Doctors and Health Professionals agree that drug samples are essential for low income patients who cannot afford prescription drugs on their own.
Many doctors see the value of providing a drug sample to a patient for both health and economical reasons. The Institute for Safe Medication Practices published an alert on medication samples which states, “A physician may give you samples of a particular medication at the time of your office or clinic visit. Typically, this may [be] done at the start of a new prescription so the physician can see if the medication is effective for your condition and is well tolerated before you purchase a large amount. This is a reasonable idea, particularly if it saves you from having medications available that you can no longer use.
The Eye For Pharma Blog posted an entry a couple years ago about the a study conducted by the American College of Obstetricians and Gynecologists. The survey asked 217 US obstetricians and gynecologists about the practice of giving patients drug samples. The survey found that 92% said getting samples was ethically acceptable, however a third acknowledged at the handouts might influence their drug choice. The study claimed that drug samples are the fastest-growing form of marketing by drug companies. This may be true, but some patients depend on these free samples because they can’t afford to buy a full prescription of a drug that they don’t know will work. The author of the blog agrees, concluding, “Drug samples are just the latest focus in the ongoing scrutiny of the industry’s marketing practices. Pharma’s need to anticipate that marketing reform advocates will eventually get their way and have the practice of providing doctors and patients with free samples prohibited. The shame is that although the industry will adapt and find other ways to get its product messages out to physicians, patients in financial need will lose one more avenue to access the drugs they need in a system that increasingly fails to meet their needs.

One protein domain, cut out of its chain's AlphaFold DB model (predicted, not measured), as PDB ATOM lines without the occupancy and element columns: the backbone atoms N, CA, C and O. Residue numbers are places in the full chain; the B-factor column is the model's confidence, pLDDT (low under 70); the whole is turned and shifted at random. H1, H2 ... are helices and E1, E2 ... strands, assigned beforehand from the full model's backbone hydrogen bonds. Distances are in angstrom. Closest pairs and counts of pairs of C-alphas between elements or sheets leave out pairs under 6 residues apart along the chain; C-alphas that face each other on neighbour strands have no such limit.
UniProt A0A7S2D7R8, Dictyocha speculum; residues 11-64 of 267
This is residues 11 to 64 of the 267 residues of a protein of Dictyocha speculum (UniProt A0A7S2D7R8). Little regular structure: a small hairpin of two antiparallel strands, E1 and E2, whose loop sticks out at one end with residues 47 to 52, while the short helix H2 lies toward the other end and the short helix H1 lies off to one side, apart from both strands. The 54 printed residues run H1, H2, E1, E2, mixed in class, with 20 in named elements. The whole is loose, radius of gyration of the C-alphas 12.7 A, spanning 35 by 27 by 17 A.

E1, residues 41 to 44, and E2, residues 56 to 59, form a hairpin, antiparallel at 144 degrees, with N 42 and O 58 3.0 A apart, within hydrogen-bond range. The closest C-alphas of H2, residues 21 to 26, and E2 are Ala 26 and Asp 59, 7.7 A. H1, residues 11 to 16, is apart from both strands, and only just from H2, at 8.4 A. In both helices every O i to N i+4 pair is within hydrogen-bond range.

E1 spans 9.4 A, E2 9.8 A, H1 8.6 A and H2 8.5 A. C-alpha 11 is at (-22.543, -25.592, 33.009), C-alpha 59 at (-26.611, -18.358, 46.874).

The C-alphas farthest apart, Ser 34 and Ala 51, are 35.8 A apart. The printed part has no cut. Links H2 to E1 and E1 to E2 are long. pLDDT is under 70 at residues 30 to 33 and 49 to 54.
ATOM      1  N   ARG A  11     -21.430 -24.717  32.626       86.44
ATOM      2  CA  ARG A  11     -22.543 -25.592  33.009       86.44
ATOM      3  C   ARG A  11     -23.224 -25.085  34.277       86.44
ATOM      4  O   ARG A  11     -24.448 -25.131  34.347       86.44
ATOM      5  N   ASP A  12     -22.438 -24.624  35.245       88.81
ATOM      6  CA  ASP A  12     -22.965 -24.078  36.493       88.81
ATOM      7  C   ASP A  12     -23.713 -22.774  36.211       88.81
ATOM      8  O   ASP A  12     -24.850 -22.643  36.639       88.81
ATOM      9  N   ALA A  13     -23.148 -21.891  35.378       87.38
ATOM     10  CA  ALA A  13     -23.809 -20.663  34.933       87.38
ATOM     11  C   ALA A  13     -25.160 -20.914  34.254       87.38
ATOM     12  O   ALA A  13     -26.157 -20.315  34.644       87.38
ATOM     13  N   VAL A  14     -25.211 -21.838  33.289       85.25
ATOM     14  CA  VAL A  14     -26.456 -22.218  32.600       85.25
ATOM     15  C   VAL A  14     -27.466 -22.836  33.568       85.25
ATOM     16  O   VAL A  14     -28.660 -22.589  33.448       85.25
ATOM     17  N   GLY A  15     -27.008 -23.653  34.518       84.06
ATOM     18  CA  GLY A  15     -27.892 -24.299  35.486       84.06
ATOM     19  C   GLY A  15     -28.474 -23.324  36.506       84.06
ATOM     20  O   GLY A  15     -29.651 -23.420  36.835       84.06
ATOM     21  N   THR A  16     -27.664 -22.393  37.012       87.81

Anne Zieger wrote an article for Fierce Healthcare on the proposed ban of drug samples at the University of Pittsburgh Medical Center. The hospital even suggested suspending the admitting privileges of physicians who break the rules if one was to be enacted. Zieger argues that taking away drug samples could hurt lower income patients would can’t afford the medication. She writes, “It doesn’t seem fair to penalize the poor and struggling middle-income patients who can’t afford co-pays just on principle. As a consumer, I’m all for knowing physicians are unbiased, but the reality is that samples bring some pretty effective drugs to patients who wouldn’t be able to get them otherwise…